10 Takeaways from MassTLC’s UnConference

10/15/10Follow @gthuang

Overwhelming. Inspiring. Thought-provoking. These are all words that apply to the spectacle that was yesterday’s Mass Technology Leadership Council’s Innovation 2010 “unConference,” held at the World Trade Center Boston and organized by entrepreneur and investor Bill Warner, Matrix Partners’ Antonio Rodriguez, and MassTLC’s Tom Hopcroft. And one more word, ridiculous—that’s what it feels like to try to sum it all up in one post.

So I won’t do that. Instead, I’ll just give a few of the ideas and thoughts that my colleague Erin Kutz and I came away with from the discussions of the day. The basic format (or unformat): hundreds of entrepreneurs, tech executives, investors, and other business leaders broke out into about 100 organically created sessions on everything from customer development, startup resources, and how to generate social media buzz to alternative financing schemes, venture capitalist-entrepreneur dynamics, and education issues for engineers headed into industry and women in tech. I’d hazard a guess that a lot of strong connections were made during the course of the day, and we’ll be seeing the fruits of all that in the years to come.

Just a few of the people I saw as I flitted from room to room during the morning sessions: Shawn Broderick from play140 and TechStars, Mike Chin from Baydin, Ed Crawley and Ken Zolot from MIT, Wade Appelman from Harvest Automation, Carl Calabria from iRobot, Paul English from Kayak.com, Eric Paley from Founder Collective, Susan Hunt Stevens from Practically Green, Chris Sheehan and James Geshwiler from CommonAngels, John Landry from Lead Dog Ventures, Sim Simeonov from FastIgnite, Ziad Sultan from Marginize, Vineet Sinha from Architexa, Bettina Hein from Pixability, Gus Weber from Microsoft, and, of course, Bill Warner himself.

Here’s our top 10 list of observations:

1. MassTLC’s innovation conference, in its third year, has become a premier business event for tech entrepreneurs in New England. It has gained a critical mass of elite attendees, such that people now feel they have to be there. It has also found a way to blend the concerns of entrepreneurs, startups, and venture capitalists with those of big companies and other organizations to a degree that I’m not sure I’ve seen before. Kudos to the organizers and participants.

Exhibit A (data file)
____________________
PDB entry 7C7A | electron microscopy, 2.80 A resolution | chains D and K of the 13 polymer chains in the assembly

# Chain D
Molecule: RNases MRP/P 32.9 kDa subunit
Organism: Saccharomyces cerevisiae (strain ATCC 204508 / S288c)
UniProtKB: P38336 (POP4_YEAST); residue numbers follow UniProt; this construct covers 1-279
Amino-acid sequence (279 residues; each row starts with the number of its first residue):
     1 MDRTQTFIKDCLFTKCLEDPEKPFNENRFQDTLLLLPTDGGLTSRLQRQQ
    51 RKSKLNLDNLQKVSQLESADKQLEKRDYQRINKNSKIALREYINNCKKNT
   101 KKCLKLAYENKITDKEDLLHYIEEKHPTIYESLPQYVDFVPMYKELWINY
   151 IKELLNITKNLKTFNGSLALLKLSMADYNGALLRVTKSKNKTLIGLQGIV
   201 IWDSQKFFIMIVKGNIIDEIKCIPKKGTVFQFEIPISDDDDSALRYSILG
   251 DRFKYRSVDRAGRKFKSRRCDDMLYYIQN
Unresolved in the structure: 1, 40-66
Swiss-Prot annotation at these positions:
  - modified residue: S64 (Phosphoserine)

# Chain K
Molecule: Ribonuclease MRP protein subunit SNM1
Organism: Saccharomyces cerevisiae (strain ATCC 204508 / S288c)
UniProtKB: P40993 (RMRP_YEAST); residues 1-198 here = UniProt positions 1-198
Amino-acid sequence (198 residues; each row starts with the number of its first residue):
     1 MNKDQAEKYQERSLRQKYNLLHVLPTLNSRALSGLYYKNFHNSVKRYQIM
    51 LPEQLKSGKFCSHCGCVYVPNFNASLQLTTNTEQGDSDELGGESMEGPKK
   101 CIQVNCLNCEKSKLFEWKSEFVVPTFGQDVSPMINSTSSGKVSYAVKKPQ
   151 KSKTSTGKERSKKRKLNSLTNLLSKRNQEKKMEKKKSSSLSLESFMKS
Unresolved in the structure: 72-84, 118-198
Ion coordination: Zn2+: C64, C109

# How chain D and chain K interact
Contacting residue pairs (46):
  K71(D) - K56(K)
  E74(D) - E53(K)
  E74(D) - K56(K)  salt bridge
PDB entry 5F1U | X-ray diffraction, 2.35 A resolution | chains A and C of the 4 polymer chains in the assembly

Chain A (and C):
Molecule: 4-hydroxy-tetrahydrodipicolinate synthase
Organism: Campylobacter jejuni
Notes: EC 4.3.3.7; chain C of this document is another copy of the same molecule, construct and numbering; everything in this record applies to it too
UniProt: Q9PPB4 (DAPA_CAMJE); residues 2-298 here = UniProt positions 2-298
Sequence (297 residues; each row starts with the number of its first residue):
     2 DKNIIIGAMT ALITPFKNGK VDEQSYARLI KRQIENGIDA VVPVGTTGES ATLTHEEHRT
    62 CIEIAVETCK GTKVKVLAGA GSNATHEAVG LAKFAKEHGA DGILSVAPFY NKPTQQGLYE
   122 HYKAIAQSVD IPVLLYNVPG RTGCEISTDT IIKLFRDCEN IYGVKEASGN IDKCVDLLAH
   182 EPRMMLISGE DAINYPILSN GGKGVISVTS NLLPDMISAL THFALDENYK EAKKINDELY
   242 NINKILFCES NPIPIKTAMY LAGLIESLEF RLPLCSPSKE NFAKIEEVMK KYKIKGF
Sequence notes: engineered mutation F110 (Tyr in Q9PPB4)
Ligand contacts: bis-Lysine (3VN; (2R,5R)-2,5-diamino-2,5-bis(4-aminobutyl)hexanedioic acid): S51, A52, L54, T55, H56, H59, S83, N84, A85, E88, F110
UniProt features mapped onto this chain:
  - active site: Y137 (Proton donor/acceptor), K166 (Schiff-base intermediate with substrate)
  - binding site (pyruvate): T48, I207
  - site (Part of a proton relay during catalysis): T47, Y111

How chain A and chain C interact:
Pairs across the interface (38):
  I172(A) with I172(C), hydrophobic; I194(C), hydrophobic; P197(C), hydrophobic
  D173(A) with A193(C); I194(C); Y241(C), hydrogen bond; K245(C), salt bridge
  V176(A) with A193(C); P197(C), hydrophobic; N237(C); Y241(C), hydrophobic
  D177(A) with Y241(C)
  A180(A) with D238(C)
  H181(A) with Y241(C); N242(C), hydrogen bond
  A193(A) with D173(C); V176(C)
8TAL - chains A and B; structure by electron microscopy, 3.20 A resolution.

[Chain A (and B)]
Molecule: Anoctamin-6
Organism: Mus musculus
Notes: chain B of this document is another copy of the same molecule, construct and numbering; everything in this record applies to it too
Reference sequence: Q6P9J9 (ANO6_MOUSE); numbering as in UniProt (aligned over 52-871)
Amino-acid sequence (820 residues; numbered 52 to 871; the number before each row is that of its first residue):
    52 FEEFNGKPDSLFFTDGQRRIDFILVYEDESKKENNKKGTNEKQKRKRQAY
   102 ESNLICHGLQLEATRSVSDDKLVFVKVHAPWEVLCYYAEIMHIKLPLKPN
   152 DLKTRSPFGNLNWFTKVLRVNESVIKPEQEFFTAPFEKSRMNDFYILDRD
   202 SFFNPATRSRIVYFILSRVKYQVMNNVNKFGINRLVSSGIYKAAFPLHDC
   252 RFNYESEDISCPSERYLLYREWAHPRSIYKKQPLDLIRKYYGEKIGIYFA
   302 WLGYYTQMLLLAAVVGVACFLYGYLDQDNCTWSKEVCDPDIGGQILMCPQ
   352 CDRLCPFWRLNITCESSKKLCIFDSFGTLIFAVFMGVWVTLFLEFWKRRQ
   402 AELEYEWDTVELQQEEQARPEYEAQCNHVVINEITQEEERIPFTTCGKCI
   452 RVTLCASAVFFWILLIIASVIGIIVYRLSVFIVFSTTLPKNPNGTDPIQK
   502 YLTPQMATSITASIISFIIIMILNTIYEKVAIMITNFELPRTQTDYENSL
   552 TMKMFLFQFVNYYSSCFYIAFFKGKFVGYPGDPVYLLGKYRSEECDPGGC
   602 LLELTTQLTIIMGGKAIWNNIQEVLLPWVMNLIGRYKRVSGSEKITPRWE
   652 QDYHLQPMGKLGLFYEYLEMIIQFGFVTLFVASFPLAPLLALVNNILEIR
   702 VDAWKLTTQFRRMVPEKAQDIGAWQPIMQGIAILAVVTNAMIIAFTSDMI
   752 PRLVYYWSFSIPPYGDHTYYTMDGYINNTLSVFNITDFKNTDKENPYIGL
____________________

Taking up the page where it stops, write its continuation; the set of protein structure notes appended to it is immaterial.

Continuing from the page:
2. The World Trade Center Boston is a pretty good venue for this sprawling event. Although the day was fairly chaotic, that’s by design. The layout of the rooms and floors made it easy enough to find what you were looking for quickly. One logistical suggestion that might help things get started more smoothly—some advance prep and communication of what a few of the key topics will be (maybe this happened at the pre-party and I just missed it).

3. You’ve heard about co-working spaces; how about co-living? Cambridge Innovation Center founder and CEO Tim Rowe prompted a discussion on dorm-style entrepreneur co-living spaces, where a bunch of startups share common kitchen and bathroom space. The idea is to … Next Page »

Gregory T. Huang is Xconomy's Deputy Editor, National IT Editor, and the Editor of Xconomy Boston. You can e-mail him at gthuang@xconomy.com or call him at 617-252-7323. Follow @gthuang

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  • http://www.commonangels.com Chris Sheehan

    A terrific event. A big thank you to all the organizers and participants!

  • http://www.dailygrommet.com Jules Pieri, CEO Daily Grommet

    Even though you said it was ridiculous to try, I think you nailed it. My favorite part of the day was having one-on-ones with young entrepreneurs. I got a lot out of being on the other side of the table last year and it was nice to give back. My second favorite part is the friendly and light-hearted way the day always starts, when Bill and co. set the ground rules and establish the open/giving tone, and then people pitch their sessions. It makes New England look positively warm and fuzzy.

  • http://www.xconomy.com William A Ghormley

    Meanwhile, other Xconomy resources were working the “parallel universe” at both the ‘Powered Up!’ online gaming conference — great young companies and academic institutions doing creative, mind-bending stuff in other dimensions –
    and at World Boston/MOITI’s consular corps reception — there are now 55 nations with consulates in Boston — held to welcome new Consuls General to the Hub — Italy, Brazil, Turkey among others — at the inspiring Moakley Courthouse on the harbor — just down from the WTC.
    Note: The amount of investment capital represented in the room was measurable in the many $billions.
    Between the unConference — great coverage, Greg and Erin — and the “other world” events, this was an amazing week! WaG

  • http://www.TheHackerChickBlog.com Abby Fichtner

    Great write-up, the event was just amazing!

    BTW, you can find lots of pictures from the event here: http://www.facebook.com/pages/MassTLC-Innovation-UnConference/146968118681646

  • http://www.bostonworldpartnerships.com Dave McLaughlin

    Amazing event, great coverage. I’ve been trying to describe the breadth and the energy of this event. I think I’ll stop trying and just link people to this post!

  • http://www.shinyorb.com Elizabeth

    Fascinating! #3 sounds intriguing. Did Tim mean that there ought to be dorm-like living arrangements for startups? Or have a couple of different startups live in one house? Or have just one startup live in a house?